Property owners at Waipiro Bay have been left “blindsided” after annual fees on their leased land increased by about 400 percent for this year.

A property owner of 30 years says she and her husband lease four sections of land at Waipiro Bay and one section has buildings on it.

She could not believe it when she read their lease had gone up from $1200 a year to $5200.

“It was quite a shock. They back-dated it six months as well.”

Her husband said they were “blindsided”.

A couple on a fixed income moved out of their rented home at Waipiro Bay because the weekly rent doubled overnight — from $200 to $400 — which they found unaffordable.

Another building owner surrendered his lease at Waipiro Bay and walked away because the potential land return was less than the lease rental.

The leased land is managed by Te Tumu Paeroa — an organisation that administers the leases on behalf of landowners.

Ruatoria, Te Araroa and Tokomaru Bay leases have also been affected.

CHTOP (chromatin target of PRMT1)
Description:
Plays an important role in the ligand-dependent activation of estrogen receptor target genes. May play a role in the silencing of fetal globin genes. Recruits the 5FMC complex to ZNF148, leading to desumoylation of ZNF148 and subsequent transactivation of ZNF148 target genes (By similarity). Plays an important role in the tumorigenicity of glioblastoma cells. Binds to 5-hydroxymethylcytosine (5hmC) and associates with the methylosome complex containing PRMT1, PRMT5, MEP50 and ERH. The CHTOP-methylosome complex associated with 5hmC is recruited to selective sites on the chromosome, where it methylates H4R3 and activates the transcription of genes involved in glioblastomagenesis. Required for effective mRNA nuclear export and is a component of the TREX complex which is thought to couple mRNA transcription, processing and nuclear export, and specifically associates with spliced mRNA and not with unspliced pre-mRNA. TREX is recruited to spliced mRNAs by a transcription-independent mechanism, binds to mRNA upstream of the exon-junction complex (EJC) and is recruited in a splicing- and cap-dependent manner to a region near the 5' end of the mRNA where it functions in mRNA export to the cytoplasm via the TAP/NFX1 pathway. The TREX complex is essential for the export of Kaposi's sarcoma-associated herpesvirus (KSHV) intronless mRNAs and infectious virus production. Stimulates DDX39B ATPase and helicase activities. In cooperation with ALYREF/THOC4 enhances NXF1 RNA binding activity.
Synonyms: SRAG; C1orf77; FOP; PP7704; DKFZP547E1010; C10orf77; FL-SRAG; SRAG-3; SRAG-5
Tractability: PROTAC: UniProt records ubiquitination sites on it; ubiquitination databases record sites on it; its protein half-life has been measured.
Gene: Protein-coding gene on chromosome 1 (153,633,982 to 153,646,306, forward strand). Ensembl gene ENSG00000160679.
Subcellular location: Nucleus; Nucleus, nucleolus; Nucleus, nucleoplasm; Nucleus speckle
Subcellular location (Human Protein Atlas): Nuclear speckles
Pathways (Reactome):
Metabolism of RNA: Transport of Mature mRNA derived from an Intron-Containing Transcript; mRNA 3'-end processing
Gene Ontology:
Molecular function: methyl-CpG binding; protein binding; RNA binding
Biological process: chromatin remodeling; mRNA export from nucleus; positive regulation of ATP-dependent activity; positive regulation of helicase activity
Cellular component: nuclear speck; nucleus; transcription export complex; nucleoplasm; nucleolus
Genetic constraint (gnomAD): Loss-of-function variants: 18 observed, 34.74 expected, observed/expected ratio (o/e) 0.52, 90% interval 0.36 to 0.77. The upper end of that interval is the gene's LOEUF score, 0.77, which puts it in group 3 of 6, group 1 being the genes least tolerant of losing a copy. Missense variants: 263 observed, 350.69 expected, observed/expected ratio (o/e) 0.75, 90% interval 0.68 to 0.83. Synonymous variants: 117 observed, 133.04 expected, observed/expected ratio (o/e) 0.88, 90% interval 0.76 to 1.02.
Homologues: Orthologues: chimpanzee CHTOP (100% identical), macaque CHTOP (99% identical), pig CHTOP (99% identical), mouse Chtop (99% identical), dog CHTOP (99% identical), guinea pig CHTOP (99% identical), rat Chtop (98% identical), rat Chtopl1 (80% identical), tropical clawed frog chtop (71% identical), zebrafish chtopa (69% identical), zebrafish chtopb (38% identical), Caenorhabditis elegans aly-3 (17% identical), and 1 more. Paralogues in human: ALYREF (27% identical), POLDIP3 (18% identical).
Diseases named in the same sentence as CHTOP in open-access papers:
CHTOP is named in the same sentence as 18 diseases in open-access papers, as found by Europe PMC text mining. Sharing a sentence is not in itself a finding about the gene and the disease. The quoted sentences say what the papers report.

Te Tumu Paeroa collects rent, deducts an administration fee, then gives the balance to landowners.

The building owners have 21-year leases on the land, with rent reviews every seven years.

The Waipiro Bay property owners called Te Tumu Paeroa to ask why there had been such a hefty increase.

“They told me the reason was to bring it in line with national prices.

“We have lodged an objection, as other people have, and we are just waiting to see.”

Their land is owned by multiple parties, some descendants of the Williams family, and there are others from Maori families as well.

The list of names of the landowners is huge as the land has been passed down from generation to generation.